I am very fortunate to have Belinda Jeffery as a friend and neighbour - she is my 'go-to' cooking guru.  This recipe is from her wonderful cookbook 'The Country Cookbook'.  When I was commenting to her that the ingredients were redolent of southern Indian or Sri Lankan cuisine she said that she had, in fact, first tasted this in Sabah (north Borneo) and made by a Malay/Chinese cook in the house where she was staying - oh, the wonderful world of food and cooks!

This fantastic pineapple oil pickle is one that I have had dog-eared for a while in Belinda's book, just waiting for the pineapples to come into season again.  It is an extremely pungent and fragrant pickle and, if I could have bottled the aroma of it spreading through the house while I was making it, I think I would be a wealthy woman!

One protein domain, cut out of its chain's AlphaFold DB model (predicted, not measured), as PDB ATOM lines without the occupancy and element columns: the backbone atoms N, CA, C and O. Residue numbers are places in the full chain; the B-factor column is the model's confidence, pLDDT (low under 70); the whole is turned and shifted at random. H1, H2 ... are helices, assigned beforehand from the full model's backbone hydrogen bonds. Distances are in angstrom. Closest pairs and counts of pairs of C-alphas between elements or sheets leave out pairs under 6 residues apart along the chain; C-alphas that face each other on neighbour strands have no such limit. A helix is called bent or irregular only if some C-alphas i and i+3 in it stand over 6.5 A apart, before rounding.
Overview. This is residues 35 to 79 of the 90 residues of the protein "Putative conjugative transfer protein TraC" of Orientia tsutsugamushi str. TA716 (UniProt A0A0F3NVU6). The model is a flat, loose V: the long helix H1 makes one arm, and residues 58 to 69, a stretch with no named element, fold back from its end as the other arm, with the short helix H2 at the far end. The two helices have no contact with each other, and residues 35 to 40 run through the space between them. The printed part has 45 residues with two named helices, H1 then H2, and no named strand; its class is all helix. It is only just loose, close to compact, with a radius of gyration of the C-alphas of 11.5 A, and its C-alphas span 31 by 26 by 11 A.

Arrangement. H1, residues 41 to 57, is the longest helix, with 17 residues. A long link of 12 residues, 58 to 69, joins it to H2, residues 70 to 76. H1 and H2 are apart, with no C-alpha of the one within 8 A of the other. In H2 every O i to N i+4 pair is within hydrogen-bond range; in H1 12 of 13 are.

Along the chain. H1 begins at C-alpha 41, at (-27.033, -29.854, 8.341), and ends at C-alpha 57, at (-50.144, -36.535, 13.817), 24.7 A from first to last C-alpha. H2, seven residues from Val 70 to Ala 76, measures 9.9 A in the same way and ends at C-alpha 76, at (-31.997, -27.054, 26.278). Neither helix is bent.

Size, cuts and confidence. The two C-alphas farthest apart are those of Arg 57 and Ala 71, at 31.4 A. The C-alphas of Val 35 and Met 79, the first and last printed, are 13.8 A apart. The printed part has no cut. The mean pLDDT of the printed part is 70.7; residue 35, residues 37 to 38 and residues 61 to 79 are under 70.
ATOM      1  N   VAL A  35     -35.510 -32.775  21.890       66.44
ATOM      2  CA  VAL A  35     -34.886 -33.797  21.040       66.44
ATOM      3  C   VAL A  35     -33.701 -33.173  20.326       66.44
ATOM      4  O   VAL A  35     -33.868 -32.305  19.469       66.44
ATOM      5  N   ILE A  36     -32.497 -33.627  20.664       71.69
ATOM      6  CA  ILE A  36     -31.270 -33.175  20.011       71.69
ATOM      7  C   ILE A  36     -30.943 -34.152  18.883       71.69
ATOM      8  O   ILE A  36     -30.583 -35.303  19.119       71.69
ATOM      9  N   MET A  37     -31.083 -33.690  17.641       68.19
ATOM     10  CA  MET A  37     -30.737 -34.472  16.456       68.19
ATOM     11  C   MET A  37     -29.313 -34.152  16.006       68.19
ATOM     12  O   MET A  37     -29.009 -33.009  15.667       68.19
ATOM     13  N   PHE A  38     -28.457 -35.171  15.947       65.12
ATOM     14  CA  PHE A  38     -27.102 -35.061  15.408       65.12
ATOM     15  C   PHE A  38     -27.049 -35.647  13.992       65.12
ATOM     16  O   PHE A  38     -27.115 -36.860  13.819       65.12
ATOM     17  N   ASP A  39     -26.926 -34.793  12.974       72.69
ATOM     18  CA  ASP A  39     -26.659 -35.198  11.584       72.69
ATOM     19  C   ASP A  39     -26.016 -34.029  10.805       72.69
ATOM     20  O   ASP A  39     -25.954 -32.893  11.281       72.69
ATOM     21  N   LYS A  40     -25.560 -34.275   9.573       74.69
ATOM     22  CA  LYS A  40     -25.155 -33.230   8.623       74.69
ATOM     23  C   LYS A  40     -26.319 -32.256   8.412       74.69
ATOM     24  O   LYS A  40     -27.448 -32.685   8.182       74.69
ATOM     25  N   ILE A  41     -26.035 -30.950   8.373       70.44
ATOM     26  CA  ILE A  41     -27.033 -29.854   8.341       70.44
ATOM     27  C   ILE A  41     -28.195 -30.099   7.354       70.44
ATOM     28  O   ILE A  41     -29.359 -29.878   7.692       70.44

A jar of this would make a fantastic Christmas gift!
21/2 cups white vinegar
2 tsp fenugreek seeds
2 very large, very sweet pineapples
6 large or 10 medium cloves of garlic, peeled
1/2 cup finely chopped fresh ginger
1/2 cup cumin seed, freshly ground
1/2 cup coriander seed, freshly ground
21/2 cups light olive oil
2 tbs mixed black and yellow mustard seed
36 fresh curry leaves
11/2 tbs fennel seeds
1 tbs ground turmeric
1 tbs chilli flakes
350 g caster sugar
3-4 small red chillies (or more if you like it hot)
11/2 tbs sea salt flakes (or more to taste)
Bella and Kashmir's fantastic roadside stall with great homegrown and local produce - cheap and fresh.  It's pineapple pickle time!

1.  Pour the vinegar into a food processor and stir in the fenugreek seeds.  Set aside while you prepare the pineapple.
2.  Sit a large colander over a bowl.  Peel and core pineapples and chop finely, scooping the chunks into the colander as you go.
3.  Place a plate over the top of chopped pineapple and weigh it down with something heavy (cans of tomatoes!).  Press down on the cans every so often and leave for 30 minutes or so.  Enjoy the strained juice while you're making the rest of the pickle - you don't need it for the pickle.